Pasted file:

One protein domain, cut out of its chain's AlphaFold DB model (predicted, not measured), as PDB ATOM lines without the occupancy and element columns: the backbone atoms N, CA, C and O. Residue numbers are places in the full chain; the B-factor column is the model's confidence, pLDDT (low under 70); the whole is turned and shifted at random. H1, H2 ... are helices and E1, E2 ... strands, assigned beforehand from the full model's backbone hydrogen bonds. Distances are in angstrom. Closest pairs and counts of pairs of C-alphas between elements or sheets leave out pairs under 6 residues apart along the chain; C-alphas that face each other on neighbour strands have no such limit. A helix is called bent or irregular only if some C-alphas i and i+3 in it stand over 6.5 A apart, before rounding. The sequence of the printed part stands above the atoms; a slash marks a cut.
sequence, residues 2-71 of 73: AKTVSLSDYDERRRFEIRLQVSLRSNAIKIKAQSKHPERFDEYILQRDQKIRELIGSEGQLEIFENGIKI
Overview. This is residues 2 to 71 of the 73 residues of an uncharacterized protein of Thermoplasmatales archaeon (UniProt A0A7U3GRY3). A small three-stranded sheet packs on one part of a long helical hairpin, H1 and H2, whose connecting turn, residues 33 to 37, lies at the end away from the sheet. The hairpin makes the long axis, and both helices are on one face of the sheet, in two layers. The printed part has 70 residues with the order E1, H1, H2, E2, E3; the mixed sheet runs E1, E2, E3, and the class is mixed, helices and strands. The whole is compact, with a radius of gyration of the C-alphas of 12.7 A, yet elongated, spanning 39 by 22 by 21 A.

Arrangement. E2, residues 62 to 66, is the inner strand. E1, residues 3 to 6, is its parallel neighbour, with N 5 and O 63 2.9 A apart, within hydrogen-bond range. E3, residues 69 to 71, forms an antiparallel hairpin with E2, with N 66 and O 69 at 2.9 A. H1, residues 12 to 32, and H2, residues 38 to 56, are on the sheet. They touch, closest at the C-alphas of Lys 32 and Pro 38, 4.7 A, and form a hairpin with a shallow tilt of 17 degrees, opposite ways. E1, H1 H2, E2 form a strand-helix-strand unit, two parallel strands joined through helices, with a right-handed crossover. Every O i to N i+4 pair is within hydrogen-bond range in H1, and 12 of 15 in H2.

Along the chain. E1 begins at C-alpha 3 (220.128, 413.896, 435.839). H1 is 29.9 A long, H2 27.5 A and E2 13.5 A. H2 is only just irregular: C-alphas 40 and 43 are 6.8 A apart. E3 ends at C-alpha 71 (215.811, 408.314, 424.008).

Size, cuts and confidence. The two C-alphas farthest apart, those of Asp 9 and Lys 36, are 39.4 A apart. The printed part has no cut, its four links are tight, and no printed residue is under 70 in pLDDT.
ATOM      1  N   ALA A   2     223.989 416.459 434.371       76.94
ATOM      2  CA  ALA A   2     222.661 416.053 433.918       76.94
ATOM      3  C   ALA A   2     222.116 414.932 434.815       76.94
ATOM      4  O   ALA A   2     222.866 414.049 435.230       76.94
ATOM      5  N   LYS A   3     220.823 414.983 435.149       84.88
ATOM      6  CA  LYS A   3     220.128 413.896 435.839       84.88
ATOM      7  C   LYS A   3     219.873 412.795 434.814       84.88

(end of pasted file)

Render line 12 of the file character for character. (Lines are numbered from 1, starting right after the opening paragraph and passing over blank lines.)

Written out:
ATOM      7  C   LYS A   3     219.873 412.795 434.814       84.88